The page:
Foals can have very lateral movement for a while after their birth.
This type of lateral movement is not limited to gaited horses as non-gaited foals have been seen to exhibit this also.
Here are some of the reasons why foals go pacey, even those who have no easy
gaits in their background:
 Long legs, short body -- most creatures with this conformation do some
variety of stepping pace because that is the only way they can keep from
hitting themselves on a front leg with a hind (Camel, giraffe, some types
of dogs, cats, etc.).
 Long hind legs which put the hocks way behind the butt, preventing,
obviously, much lowering of the hindquarters or rounding in the body.
 Short upright neck, with no withers. Foals are always proportioned this
way, and the lack of withers pretty much precludes stretching the cervical
ligaments over them. These last two things mean that he is by nature stuck
in a somewhat hollow frame for now and the foreseeable future. This is part
of it, but since the foal will stay in this relative shape for a while, it is not all of it.
So, on to the "softer" systems that may be causing this:
 Foals have relatively weak abdominals -- a little pot bellied.
 A foal has an immature neurological system, that has yet to settle into
specific pathways and so doesn't play as much as a role in what he does as
the terrain he is negotiating.
 And above all, he has the flexibility of extreme youth -- he can tie
himself in knots, as can just about all babies .. so he has a lot of
looseness in his back muscles that he won't have as he matures. This is the
first "baby" thing that he will grow out of, even when his proportions stay
what they are.
A Standardbred breeder of trotters adds that her foals do the same, and after about a month they go to trotting.
Lee Ziegler, noted gaited horse expert, clinician, judge, and author of Gaits Without Gimmicks, who wrote the above, also adds her feeling that since Standardbreds also come in "pacing" models, that some may feel the gene is hidden in these foals, but it is doubtful since the phenomenon also occurs in Thoroughbred, Warmblood, and other breed foals.
I've been watching my babies as they grow (quickly), making mental notes
about their gaits as they change.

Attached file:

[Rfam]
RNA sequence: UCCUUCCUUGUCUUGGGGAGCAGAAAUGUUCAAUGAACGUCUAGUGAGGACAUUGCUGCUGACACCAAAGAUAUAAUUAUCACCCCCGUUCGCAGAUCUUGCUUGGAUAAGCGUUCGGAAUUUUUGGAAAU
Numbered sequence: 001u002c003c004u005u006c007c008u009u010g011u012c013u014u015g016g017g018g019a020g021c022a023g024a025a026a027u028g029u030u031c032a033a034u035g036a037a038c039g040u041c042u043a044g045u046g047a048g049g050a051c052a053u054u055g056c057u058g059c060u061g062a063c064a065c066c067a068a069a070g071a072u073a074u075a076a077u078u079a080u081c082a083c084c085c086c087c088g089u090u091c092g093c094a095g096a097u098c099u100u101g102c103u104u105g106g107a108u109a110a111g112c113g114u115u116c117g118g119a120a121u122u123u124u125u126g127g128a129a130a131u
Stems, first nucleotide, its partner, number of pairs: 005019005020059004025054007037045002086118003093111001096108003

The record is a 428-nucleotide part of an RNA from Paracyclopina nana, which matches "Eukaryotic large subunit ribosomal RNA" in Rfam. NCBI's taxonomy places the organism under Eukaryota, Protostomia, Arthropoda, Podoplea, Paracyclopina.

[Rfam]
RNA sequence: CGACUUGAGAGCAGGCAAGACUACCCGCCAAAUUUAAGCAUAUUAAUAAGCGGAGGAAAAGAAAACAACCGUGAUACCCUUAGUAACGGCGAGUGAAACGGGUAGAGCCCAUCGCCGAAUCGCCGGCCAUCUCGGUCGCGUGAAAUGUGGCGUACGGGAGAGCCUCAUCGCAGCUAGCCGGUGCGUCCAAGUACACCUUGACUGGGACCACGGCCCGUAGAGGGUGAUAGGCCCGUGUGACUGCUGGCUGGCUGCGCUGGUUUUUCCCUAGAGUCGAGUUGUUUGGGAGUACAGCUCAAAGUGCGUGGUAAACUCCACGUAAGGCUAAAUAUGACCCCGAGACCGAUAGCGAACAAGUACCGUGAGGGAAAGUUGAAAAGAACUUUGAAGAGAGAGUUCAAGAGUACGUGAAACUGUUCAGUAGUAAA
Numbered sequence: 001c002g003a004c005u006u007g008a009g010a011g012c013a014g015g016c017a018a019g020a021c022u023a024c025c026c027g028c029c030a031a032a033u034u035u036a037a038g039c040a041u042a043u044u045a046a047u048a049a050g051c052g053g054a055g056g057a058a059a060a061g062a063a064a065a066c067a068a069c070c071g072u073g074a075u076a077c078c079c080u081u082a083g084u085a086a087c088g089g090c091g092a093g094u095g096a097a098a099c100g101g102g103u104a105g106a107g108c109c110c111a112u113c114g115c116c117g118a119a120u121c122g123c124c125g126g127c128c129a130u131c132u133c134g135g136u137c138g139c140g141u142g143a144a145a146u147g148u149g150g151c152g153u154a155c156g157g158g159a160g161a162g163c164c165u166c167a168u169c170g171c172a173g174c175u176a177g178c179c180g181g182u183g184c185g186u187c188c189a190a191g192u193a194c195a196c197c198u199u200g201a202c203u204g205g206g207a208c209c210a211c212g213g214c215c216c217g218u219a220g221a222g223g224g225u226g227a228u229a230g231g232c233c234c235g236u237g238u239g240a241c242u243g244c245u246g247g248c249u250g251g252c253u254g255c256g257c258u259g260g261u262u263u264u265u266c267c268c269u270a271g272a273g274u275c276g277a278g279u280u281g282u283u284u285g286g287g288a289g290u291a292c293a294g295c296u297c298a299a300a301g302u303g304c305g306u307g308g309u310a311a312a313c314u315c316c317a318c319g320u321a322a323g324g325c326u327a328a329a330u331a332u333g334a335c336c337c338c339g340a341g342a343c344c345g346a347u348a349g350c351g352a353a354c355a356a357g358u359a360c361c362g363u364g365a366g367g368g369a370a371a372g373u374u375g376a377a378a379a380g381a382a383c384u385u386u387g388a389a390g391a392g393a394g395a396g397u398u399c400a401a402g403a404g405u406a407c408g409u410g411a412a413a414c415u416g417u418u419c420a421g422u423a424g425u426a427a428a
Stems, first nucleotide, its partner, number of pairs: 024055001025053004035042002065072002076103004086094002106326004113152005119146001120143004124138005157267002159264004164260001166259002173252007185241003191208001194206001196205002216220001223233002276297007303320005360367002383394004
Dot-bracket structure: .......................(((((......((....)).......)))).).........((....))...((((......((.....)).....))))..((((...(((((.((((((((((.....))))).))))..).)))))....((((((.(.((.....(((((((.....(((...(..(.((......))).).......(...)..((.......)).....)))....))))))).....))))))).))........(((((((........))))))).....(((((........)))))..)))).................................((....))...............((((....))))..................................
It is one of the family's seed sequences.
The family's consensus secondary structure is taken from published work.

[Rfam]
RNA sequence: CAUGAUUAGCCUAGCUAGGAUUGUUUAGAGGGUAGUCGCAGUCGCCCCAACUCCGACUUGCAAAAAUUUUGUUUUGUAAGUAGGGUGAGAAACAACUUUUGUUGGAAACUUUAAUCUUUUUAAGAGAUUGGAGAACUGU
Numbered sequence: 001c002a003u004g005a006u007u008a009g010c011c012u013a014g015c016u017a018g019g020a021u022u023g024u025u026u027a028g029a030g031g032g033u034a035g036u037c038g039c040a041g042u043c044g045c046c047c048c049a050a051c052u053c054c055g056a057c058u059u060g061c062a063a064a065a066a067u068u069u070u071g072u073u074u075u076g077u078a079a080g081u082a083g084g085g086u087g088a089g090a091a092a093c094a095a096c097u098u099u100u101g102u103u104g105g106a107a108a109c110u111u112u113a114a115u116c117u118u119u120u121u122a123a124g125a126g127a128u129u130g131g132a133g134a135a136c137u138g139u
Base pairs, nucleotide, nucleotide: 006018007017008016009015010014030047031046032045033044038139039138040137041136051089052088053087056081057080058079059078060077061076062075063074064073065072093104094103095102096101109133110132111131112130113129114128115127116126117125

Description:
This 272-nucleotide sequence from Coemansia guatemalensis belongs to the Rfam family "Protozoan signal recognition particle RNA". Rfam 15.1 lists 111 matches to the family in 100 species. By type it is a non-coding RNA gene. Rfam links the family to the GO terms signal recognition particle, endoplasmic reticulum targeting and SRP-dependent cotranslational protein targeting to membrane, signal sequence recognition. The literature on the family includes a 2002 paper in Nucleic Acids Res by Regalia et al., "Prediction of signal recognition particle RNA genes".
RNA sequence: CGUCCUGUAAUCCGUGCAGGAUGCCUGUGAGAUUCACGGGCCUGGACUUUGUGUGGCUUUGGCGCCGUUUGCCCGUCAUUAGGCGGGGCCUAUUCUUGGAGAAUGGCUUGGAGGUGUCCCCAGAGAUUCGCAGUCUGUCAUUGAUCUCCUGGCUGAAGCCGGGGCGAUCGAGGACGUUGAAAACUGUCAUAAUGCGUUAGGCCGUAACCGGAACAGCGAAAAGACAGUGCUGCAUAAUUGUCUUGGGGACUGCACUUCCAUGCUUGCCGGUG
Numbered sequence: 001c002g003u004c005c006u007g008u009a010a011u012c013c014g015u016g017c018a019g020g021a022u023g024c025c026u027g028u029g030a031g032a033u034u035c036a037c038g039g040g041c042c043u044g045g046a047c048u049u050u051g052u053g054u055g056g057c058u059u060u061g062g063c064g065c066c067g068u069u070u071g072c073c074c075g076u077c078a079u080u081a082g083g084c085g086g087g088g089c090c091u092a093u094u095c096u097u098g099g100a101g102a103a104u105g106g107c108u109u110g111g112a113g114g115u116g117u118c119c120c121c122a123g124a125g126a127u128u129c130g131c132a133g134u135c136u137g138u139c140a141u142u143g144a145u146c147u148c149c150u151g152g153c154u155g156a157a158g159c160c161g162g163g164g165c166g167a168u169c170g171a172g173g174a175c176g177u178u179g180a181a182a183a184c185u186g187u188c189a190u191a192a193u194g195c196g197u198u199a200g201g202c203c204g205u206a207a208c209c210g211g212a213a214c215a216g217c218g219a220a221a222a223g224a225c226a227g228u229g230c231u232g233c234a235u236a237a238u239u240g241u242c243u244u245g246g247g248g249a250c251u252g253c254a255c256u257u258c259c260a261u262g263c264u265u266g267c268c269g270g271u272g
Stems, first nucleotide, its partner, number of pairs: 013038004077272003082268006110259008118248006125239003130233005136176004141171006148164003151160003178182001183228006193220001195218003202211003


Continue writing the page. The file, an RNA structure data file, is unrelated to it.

Have any of you other "grand-mares" been noticing what gaits your babies are
doing at liberty?
About all of my foals mostly paced their first couple of days. I think
that's pretty normal - I was an ad in a major magazine recently (don't
remember the product) and a mare (appeared QH) was trotting along with her
new foal at her side - with the foal doing a pace, or maybe a step pace.
Landi trotted a little his first day, but now I see him step-pace too. He
and Tifa have nice little flat walks - in fact I think they all do. Not
sure about Isak's gaits yet - he's always harassing a sibling, sleeping or
galloping, with little time to show off his intermediate gait(s)! I've seen
Tifa do a good bit of running walk - in fact, that seems to be her
preference. Kola was a little pacey at first like the others, but now I see
her trot a good bit too, and I've caught a picture or two of her
Interestingly, Landi also had a lot of what folks call "lift" - I call it
knee action - his first few days. He trotted around like a little hackney
pony! I've seen folks send in pics of their newborn foals lifting their
legs, as signs of "talent" - I'm sure what we saw in Landi was simply the
loosey-goosey joints of a newborn. I'm not seeing it any more. Sina has
virtually no lift - she's a very efficient mover. I'm not a big fan of knee
action, since it's a waste of energy for the trail/pleasure horse. I do
believe Landi may have his mom's to-die-for canter, but maybe it's too soon
to know for sure.
It's funny that we think it's so special when we manage to get a horse to do
a flying lead change under saddle. The foals could all do them the day they
were born. I love watching the babies. It just amazes me how athletic they
are so soon after they are born. Such fun!